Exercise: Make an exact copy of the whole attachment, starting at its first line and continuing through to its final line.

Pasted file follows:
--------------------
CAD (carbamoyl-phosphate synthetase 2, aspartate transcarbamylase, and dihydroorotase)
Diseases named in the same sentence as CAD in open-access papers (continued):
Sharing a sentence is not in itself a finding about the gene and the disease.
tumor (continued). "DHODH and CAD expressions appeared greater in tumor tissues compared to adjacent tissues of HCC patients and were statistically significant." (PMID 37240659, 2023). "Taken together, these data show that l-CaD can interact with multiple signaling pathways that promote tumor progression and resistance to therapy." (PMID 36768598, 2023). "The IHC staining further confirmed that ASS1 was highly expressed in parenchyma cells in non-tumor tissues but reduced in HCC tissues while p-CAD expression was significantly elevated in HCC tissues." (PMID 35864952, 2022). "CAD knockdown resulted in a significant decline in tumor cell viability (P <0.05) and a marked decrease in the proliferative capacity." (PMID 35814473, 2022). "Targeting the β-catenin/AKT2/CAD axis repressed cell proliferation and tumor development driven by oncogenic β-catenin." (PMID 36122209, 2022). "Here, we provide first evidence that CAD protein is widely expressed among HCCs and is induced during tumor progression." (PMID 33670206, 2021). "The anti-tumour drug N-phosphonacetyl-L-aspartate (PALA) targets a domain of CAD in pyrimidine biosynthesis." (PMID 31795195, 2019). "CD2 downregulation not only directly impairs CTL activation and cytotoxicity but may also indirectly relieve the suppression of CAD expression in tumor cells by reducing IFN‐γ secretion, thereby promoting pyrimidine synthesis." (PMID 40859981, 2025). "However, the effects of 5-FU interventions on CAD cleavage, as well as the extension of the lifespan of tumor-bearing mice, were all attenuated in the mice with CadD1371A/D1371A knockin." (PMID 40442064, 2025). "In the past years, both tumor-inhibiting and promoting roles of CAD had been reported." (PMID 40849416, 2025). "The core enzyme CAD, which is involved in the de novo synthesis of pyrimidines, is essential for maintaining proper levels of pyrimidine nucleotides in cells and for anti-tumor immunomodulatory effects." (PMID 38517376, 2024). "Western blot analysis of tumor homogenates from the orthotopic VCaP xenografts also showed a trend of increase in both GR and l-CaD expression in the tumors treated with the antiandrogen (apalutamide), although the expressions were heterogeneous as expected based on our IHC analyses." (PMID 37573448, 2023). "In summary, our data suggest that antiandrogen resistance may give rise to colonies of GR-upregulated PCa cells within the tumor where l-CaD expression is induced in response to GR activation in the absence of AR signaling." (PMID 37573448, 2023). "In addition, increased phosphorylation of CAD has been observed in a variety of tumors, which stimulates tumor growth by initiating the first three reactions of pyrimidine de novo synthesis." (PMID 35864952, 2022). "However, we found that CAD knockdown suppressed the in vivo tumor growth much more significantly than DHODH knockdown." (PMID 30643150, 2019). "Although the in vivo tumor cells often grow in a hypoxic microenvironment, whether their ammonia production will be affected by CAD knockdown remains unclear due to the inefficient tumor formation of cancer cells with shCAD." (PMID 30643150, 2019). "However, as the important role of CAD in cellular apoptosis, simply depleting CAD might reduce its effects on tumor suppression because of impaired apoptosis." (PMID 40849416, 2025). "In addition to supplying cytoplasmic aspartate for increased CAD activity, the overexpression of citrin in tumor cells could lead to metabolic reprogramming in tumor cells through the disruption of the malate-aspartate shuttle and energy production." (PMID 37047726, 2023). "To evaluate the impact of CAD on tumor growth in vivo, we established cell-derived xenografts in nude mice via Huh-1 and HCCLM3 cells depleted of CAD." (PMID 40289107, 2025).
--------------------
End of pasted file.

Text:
CAD (carbamoyl-phosphate synthetase 2, aspartate transcarbamylase, and dihydroorotase)
Diseases named in the same sentence as CAD in open-access papers (continued):
Sharing a sentence is not in itself a finding about the gene and the disease.
tumor (continued). "DHODH and CAD expressions appeared greater in tumor tissues compared to adjacent tissues of HCC patients and were statistically significant." (PMID 37240659, 2023). "Taken together, these data show that l-CaD can interact with multiple signaling pathways that promote tumor progression and resistance to therapy." (PMID 36768598, 2023). "The IHC staining further confirmed that ASS1 was highly expressed in parenchyma cells in non-tumor tissues but reduced in HCC tissues while p-CAD expression was significantly elevated in HCC tissues." (PMID 35864952, 2022). "CAD knockdown resulted in a significant decline in tumor cell viability (P <0.05) and a marked decrease in the proliferative capacity." (PMID 35814473, 2022). "Targeting the β-catenin/AKT2/CAD axis repressed cell proliferation and tumor development driven by oncogenic β-catenin." (PMID 36122209, 2022). "Here, we provide first evidence that CAD protein is widely expressed among HCCs and is induced during tumor progression." (PMID 33670206, 2021). "The anti-tumour drug N-phosphonacetyl-L-aspartate (PALA) targets a domain of CAD in pyrimidine biosynthesis." (PMID 31795195, 2019). "CD2 downregulation not only directly impairs CTL activation and cytotoxicity but may also indirectly relieve the suppression of CAD expression in tumor cells by reducing IFN‐γ secretion, thereby promoting pyrimidine synthesis." (PMID 40859981, 2025). "However, the effects of 5-FU interventions on CAD cleavage, as well as the extension of the lifespan of tumor-bearing mice, were all attenuated in the mice with CadD1371A/D1371A knockin." (PMID 40442064, 2025). "In the past years, both tumor-inhibiting and promoting roles of CAD had been reported." (PMID 40849416, 2025). "The core enzyme CAD, which is involved in the de novo synthesis of pyrimidines, is essential for maintaining proper levels of pyrimidine nucleotides in cells and for anti-tumor immunomodulatory effects." (PMID 38517376, 2024). "Western blot analysis of tumor homogenates from the orthotopic VCaP xenografts also showed a trend of increase in both GR and l-CaD expression in the tumors treated with the antiandrogen (apalutamide), although the expressions were heterogeneous as expected based on our IHC analyses." (PMID 37573448, 2023). "In summary, our data suggest that antiandrogen resistance may give rise to colonies of GR-upregulated PCa cells within the tumor where l-CaD expression is induced in response to GR activation in the absence of AR signaling." (PMID 37573448, 2023). "In addition, increased phosphorylation of CAD has been observed in a variety of tumors, which stimulates tumor growth by initiating the first three reactions of pyrimidine de novo synthesis." (PMID 35864952, 2022). "However, we found that CAD knockdown suppressed the in vivo tumor growth much more significantly than DHODH knockdown." (PMID 30643150, 2019). "Although the in vivo tumor cells often grow in a hypoxic microenvironment, whether their ammonia production will be affected by CAD knockdown remains unclear due to the inefficient tumor formation of cancer cells with shCAD." (PMID 30643150, 2019). "However, as the important role of CAD in cellular apoptosis, simply depleting CAD might reduce its effects on tumor suppression because of impaired apoptosis." (PMID 40849416, 2025). "In addition to supplying cytoplasmic aspartate for increased CAD activity, the overexpression of citrin in tumor cells could lead to metabolic reprogramming in tumor cells through the disruption of the malate-aspartate shuttle and energy production." (PMID 37047726, 2023). "To evaluate the impact of CAD on tumor growth in vivo, we established cell-derived xenografts in nude mice via Huh-1 and HCCLM3 cells depleted of CAD." (PMID 40289107, 2025).